|Genre||Skill, labyrinth, arcade|
|Gamemode||Single player |
|Information||The version by Nostalgia supports 4 player simultaneously and has further features.|
|Voting of the C64-Wiki users (10=the best vote):|
|6.56 points at 16 votes (rank 451).|
You need to be logged in to cast a vote.
|C64Games||10||4th December 2013 - 10 out of 10 points - 19058 downs|
|Lemon64||7||4th December 2013 - 7,2 out of 10 points - 65 votes|
|The Legacy||8||4th December 2013 - "very good" - 17 votes|
|Kultboy||8||4th December 2013 - 8,34 out of 10 points - 53 votes|
|C64.com||7||22nd October 2014 - 6.5 out of 10 points - 7542 downs|
|Ready64||8||22nd October 2014 - 7,5 out of 10 points - 12 votes|
|Commodore Force||3||Issue August 1993 - 31% - p.16|
|Commodore User||9||Issue November 1986 - 9 out of 10 points - p.17|
|Your Commodore||8||Issue January 1987 - 8 out of 10 points - p.44|
|Zzap64!||4||Issue December 1986 - 40% - p.170|
Marble Madness, whether the game is going to drive the player to madness remains to be seen...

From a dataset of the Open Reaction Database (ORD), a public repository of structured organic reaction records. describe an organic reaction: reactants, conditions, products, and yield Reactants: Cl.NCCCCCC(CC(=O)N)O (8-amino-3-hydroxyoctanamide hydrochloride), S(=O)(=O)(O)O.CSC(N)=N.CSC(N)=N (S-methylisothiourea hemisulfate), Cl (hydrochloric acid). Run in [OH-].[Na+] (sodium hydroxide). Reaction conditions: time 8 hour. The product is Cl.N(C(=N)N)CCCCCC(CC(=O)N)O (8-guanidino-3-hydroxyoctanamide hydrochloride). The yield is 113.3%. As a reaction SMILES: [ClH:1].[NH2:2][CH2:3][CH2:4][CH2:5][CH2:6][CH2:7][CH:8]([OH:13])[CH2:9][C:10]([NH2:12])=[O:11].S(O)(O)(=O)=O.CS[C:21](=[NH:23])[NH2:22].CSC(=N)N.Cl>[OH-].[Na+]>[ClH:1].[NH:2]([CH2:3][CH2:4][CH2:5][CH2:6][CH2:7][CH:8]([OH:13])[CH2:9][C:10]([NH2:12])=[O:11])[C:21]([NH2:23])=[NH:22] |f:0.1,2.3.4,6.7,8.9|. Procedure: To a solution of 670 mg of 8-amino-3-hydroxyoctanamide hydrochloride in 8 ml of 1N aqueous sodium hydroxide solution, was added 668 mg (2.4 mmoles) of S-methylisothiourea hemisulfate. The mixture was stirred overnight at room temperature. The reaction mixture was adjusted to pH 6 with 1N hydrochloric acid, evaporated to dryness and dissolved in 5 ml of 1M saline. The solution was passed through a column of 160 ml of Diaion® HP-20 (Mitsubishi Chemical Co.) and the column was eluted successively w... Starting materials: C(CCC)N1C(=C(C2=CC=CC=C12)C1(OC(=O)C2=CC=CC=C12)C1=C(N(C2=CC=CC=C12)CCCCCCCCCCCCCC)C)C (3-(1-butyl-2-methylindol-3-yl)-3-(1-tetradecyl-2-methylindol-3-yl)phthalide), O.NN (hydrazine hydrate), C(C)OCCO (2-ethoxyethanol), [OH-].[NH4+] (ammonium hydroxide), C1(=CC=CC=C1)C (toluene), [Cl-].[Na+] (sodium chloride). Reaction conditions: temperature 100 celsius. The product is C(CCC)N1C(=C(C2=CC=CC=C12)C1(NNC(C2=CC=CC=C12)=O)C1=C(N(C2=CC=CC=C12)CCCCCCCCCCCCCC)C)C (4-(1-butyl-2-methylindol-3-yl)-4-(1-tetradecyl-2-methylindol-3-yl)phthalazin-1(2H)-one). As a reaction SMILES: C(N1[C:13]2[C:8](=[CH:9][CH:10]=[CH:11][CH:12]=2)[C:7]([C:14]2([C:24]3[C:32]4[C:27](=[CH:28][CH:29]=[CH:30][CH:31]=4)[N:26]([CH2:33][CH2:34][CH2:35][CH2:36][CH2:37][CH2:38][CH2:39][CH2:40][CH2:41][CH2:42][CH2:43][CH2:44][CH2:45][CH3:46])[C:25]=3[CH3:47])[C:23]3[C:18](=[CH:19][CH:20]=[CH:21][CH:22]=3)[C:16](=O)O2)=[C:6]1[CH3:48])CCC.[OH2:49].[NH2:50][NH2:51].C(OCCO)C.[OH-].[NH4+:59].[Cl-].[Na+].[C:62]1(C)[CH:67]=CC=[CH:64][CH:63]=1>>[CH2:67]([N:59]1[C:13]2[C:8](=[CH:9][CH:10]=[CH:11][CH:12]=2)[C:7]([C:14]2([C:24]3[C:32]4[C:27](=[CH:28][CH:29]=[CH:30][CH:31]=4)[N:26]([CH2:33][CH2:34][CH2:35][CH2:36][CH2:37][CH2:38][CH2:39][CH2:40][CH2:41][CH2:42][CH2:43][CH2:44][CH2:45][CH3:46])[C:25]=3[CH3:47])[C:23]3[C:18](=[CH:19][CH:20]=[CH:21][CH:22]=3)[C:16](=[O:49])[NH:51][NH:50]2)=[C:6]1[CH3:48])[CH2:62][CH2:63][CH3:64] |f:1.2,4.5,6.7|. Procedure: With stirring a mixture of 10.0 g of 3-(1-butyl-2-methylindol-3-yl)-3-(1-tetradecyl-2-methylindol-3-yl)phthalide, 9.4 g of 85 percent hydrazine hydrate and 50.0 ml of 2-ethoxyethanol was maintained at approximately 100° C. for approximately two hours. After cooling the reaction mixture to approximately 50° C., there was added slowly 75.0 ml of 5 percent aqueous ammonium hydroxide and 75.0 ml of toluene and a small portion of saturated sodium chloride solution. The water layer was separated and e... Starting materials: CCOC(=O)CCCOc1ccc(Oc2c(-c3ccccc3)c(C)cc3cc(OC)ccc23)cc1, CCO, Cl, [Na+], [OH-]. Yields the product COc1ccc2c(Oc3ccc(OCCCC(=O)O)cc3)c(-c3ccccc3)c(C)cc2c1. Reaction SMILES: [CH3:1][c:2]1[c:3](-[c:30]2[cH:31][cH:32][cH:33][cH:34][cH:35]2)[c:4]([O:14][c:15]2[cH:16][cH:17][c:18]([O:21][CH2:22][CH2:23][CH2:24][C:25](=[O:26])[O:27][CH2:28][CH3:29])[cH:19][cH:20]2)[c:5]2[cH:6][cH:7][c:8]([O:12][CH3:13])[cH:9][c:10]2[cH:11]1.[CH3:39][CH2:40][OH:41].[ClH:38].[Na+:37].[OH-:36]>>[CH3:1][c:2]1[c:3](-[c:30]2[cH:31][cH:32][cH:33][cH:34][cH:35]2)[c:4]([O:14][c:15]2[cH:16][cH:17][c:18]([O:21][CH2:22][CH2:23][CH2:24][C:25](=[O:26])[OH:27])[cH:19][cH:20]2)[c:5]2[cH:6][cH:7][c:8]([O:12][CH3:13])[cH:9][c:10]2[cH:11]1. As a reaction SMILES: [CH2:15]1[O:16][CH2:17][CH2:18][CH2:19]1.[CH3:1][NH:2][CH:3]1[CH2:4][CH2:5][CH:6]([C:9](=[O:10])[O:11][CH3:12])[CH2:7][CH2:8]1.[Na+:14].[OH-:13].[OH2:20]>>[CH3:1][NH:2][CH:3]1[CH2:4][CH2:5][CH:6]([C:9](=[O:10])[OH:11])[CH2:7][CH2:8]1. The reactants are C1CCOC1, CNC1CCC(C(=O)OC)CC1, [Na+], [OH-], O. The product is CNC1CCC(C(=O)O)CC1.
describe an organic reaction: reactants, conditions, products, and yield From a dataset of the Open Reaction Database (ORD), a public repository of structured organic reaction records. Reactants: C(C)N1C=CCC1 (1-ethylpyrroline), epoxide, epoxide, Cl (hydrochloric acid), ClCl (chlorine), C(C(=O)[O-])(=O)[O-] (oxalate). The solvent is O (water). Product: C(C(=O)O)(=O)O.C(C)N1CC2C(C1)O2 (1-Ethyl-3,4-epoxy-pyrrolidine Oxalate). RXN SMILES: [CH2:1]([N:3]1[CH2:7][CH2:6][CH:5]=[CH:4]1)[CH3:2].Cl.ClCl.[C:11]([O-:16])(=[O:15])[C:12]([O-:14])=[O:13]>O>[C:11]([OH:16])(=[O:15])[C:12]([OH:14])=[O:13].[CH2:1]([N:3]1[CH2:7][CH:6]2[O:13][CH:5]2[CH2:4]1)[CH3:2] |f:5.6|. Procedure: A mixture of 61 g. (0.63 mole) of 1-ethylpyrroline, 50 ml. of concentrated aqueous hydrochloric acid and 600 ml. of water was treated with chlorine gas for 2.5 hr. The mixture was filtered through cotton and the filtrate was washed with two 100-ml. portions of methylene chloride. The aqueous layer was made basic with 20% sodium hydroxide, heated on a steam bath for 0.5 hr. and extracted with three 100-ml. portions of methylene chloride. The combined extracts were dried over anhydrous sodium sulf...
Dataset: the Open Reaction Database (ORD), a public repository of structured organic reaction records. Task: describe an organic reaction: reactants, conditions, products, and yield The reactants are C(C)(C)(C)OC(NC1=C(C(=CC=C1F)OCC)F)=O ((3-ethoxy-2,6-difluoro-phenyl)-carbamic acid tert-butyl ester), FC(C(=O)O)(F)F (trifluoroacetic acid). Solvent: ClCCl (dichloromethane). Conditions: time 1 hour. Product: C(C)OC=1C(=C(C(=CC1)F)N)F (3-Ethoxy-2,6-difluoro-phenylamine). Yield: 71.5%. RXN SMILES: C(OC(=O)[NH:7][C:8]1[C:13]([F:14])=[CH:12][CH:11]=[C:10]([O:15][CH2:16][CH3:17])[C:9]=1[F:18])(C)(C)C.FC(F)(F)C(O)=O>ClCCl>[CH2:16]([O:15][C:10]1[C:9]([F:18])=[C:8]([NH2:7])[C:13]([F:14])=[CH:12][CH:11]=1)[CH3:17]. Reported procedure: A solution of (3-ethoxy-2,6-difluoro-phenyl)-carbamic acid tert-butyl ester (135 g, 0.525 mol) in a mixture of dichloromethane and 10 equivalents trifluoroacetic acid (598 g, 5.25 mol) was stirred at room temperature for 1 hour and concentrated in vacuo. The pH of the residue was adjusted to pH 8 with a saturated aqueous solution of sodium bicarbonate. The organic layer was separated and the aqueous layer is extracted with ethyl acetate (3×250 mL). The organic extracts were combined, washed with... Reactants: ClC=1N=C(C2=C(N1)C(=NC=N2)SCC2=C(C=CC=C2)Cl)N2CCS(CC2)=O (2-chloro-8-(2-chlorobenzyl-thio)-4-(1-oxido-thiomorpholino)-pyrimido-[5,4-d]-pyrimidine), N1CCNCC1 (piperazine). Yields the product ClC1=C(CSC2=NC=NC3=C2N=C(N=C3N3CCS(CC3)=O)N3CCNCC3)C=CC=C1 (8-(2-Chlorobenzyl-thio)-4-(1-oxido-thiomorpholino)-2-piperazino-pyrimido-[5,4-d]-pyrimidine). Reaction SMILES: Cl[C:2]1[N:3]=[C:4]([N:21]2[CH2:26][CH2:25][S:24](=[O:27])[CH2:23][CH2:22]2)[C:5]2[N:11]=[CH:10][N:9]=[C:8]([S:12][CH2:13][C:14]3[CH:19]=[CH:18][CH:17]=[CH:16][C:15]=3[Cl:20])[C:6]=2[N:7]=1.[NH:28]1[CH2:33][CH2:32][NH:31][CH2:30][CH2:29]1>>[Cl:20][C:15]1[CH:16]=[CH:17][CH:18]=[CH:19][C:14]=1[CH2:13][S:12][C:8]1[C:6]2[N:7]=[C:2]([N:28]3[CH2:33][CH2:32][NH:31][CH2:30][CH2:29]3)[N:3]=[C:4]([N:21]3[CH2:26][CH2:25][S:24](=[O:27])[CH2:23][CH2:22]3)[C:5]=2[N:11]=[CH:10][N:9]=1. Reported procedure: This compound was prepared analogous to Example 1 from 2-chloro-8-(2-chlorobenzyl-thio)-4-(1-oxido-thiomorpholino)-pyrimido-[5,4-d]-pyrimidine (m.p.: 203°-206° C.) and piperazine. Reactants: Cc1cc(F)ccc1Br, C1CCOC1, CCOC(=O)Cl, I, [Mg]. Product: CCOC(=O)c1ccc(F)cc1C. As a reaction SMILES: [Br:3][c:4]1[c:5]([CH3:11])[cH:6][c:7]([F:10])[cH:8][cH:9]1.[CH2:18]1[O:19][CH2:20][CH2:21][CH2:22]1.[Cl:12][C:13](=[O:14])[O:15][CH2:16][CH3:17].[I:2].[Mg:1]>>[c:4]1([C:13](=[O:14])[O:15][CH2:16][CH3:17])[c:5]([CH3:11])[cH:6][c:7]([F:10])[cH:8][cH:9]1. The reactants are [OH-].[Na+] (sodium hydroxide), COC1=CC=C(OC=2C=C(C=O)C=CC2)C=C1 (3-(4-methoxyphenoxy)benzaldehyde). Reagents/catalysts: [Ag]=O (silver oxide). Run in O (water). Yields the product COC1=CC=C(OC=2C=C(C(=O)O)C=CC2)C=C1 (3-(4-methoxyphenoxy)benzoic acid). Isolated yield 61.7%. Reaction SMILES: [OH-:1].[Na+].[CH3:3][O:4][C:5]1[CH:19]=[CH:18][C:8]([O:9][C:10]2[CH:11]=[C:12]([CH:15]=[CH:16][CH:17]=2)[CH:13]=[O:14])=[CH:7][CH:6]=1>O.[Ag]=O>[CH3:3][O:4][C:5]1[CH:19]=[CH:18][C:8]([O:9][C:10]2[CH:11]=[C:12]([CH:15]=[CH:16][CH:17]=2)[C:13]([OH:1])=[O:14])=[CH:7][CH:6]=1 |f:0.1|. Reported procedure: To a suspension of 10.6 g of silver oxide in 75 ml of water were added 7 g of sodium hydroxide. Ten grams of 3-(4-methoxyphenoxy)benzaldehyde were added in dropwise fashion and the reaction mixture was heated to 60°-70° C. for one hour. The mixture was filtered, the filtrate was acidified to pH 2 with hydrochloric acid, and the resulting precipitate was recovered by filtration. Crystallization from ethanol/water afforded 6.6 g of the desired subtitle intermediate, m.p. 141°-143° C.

You need to steer a small marble through a mad world, either alone or in pairs. Here you need to avoid plunging into abysses, because his leads to penalties. Similar to Spindizzy there are not lives but a time limit. Catapults, vacuum cleaners, tubes and trenches give some diversity in the marble life. To not let it get too boring, the marble sucker and eater join in. And there is more...
Aim of the game
You need to reach the target area and collect as many bonus points as possible on the way.
The marble that is steered by the player lives in a 3D world. The marble first needs to gather monumentum, so speed up, and it can also only break slowly. Bumping against walls causes a more or less strong rebound. Plunging into an abyss or a collision with some of the enemies are punished with a penalty. Pushing other marbles into the abyss gets you bonus points. Next to that there are also special level effects as ice areas or mechanisms that transport the marble into the air.